Val Shawcross is the London Assembly Labour Group spokeswoman for Transport and assembly member for Lambeth and Southwark

11 Responses to “Who is paying for Crossrail 2?”

  1. Chrisso

    Crossrail 1 was bad enough. Stop getting the public purse to pay for infrastructure improvements in London. We in the North are constantly resource-starved and it has to stop.

  2. Guest

    So you didn’t read the article.

  3. JohnRich

    Crossrail is an excellent project and Boris has proved himself to be an excellent Mayor for London.

  4. B. MacIntosh

    Crossrail 2 will have a transformative effect on the capital and the surrounding regions, opening up vast new areas for regeneration and creating new jobs and economic opportunities.
    ————————–
    What ‘vast new areas for regeneration’ are you talking about? How many square miles? Where? How many people to square mile for London expansion? You mean London people with no attachment to the English countryside or its protection devouring farmland and green belt? By 2050 London will have taken around 100 square miles minimum for expansion.

  5. Guest

    Except for everyone priced off transport, they don’t count.

  6. Guest

    Ah, so “London People” are an inferior sub-class…

  7. Chrisso

    I did but did you Leon Wolfeson? “The project is estimated to cost around £20bn and …one of the options is for a similar funding settlement to Crossrail 1, which means around £6.4bn would come from government, with £13.6bn coming from London taxpayers, fare payers and businesses”. ‘Government funding’ means from general UK taxation.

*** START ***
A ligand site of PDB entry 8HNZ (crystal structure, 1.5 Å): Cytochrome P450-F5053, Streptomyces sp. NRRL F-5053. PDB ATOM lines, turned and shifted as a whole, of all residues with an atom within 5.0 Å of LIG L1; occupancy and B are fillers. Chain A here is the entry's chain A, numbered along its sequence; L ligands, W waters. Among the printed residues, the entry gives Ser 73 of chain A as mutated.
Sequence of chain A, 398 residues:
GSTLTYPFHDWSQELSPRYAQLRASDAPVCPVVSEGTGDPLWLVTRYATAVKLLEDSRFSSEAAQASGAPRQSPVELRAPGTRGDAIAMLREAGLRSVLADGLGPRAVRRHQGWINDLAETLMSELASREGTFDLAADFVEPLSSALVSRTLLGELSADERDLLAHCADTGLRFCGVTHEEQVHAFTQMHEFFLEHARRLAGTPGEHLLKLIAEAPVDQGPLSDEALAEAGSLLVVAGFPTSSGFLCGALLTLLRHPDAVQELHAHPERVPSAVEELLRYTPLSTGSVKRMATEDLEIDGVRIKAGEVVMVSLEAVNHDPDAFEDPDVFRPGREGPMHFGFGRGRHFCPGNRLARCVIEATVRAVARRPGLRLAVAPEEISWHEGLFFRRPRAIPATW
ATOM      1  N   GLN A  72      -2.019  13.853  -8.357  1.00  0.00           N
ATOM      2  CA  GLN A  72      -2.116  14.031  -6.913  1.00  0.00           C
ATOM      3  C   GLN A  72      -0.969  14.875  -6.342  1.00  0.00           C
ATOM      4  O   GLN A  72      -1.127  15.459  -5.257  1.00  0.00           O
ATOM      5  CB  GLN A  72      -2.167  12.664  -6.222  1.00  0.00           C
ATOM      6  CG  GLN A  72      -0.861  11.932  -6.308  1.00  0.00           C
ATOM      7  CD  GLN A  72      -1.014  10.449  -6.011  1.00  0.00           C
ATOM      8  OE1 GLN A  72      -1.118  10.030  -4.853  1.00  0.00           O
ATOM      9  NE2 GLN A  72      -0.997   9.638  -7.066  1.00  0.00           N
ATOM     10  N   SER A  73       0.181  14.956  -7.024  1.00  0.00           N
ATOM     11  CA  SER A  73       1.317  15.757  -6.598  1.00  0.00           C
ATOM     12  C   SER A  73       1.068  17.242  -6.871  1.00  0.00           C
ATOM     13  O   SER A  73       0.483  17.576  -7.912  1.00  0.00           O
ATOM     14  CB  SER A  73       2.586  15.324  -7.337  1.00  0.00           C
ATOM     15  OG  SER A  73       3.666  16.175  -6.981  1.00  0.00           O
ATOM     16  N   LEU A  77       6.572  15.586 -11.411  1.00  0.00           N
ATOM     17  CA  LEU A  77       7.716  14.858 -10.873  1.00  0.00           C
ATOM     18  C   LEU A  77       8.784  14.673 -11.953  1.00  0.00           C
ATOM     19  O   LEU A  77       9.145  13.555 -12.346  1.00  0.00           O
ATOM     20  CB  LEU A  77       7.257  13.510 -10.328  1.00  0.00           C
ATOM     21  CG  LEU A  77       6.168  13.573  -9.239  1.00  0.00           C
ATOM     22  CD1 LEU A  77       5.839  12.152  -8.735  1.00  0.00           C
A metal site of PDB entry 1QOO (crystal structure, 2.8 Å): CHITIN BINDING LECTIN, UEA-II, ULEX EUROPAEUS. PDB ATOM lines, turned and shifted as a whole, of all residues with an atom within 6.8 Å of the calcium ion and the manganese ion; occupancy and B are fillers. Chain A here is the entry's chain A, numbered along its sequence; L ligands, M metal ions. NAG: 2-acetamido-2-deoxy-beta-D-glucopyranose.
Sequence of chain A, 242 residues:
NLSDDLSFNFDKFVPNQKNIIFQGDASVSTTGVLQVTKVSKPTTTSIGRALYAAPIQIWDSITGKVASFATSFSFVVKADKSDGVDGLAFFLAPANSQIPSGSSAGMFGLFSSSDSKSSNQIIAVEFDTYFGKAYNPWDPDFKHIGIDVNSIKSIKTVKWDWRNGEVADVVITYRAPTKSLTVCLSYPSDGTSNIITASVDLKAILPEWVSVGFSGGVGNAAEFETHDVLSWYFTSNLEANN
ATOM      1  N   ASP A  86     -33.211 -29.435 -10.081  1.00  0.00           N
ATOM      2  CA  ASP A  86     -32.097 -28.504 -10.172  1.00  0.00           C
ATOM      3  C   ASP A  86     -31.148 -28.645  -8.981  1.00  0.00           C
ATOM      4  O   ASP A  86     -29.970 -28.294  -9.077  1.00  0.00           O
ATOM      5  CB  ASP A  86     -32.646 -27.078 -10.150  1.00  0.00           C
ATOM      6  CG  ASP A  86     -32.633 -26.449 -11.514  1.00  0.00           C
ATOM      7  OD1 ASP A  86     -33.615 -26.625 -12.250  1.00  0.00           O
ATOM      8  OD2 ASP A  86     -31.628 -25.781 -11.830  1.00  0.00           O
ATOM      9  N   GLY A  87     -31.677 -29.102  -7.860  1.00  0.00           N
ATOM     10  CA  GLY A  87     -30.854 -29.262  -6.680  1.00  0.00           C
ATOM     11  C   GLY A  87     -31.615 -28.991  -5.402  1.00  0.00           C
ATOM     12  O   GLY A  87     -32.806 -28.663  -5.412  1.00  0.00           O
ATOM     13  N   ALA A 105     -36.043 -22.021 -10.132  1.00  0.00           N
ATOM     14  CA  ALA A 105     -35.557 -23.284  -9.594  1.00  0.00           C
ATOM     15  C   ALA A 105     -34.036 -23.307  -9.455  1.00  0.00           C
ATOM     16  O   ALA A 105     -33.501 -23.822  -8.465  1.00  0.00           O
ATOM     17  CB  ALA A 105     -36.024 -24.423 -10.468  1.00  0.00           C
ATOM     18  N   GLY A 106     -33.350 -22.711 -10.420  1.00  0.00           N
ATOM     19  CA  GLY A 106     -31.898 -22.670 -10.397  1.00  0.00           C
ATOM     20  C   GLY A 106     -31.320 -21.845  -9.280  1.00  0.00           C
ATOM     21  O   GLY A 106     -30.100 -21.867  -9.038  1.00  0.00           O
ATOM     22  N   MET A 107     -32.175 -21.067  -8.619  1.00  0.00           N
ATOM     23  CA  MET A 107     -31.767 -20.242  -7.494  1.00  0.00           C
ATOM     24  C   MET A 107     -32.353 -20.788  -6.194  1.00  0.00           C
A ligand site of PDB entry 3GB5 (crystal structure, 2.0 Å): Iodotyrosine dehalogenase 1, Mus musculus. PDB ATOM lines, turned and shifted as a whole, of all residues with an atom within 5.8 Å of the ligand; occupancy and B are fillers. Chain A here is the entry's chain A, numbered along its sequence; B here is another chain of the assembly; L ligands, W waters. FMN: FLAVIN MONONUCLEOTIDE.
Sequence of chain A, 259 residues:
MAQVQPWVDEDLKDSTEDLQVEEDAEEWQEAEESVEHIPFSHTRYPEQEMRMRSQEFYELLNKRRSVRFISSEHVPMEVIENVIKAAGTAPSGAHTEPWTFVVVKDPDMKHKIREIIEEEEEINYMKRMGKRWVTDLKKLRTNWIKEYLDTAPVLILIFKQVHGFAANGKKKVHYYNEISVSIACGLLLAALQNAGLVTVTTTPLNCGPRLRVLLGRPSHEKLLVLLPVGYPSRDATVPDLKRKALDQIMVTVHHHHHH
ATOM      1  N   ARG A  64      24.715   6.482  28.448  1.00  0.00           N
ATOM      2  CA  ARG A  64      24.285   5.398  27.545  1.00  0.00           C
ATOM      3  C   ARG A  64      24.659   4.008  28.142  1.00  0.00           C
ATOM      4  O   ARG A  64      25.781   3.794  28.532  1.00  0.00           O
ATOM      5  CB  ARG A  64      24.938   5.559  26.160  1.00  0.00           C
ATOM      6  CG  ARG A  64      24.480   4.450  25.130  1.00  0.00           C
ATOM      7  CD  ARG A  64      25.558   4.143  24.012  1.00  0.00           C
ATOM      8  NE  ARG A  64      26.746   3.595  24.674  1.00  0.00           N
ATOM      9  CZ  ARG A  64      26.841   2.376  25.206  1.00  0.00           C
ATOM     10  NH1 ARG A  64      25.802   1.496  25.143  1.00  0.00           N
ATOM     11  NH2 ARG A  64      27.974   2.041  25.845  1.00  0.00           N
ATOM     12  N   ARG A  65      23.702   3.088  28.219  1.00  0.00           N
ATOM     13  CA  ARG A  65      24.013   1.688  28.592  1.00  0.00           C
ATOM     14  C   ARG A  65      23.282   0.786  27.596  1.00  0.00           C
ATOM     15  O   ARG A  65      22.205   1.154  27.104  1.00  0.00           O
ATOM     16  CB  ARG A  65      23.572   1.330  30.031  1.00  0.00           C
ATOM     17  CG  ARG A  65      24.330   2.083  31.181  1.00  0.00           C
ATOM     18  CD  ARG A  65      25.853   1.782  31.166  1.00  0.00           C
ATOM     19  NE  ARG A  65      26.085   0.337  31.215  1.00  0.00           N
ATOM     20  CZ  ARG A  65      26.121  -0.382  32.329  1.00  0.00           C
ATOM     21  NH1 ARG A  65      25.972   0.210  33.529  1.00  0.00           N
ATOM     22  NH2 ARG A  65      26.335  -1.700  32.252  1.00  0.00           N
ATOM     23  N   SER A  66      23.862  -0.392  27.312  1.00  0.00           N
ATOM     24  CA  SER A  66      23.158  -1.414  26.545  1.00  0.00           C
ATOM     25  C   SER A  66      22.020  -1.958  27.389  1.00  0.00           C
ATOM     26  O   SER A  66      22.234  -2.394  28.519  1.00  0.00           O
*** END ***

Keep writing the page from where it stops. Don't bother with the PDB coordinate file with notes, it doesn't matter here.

8. Guest

    Ah, you’re cherry-picking from the article.

    Right. Thanks, Dave/LB. More alts, eh.

  9. Been Benuane

    I really think the the original tube line between chelsea and hackney was a better idea.

    Couldn’t reboring the waterloo and city line and link it with the northern and city line bring most of those lines that will benefit from “crossrail 2” into central London? and to Bank station, where many of them would want to go anyway! Sure it wouldn’t serve Euston, but Euston is well served by tube lines anyways build the cross river tram.

    Besides, isn’t Crossrail 3 supposed to be between Euston and Waterloo?

  10. Alan Ji

    This yorkshireman, living close to a Crossrail station, has noticed that
    1) NW triangle electrification
    2) Northern Hub
    3) Transpennine north electrification
    will all be finished and in use before London’s Crossrail.

  11. Willow

    “Firstly, by taking over South West trains London metro routes and
    diverting them away from Clapham Junction and Waterloo, and instead into
    a new tunnel at Wimbledon, it will increase the capacity on the south
    west train lines. By ensuring that Crossrail 2 trains do not have to
    share track with intercity south west trains it will mean you can run
    more trains closer together.”
    But they don’t share track at the moment… the intercity trains use the “fast lines”, and the metro routes trains use the “slow lines”. There’s no sharing of lines…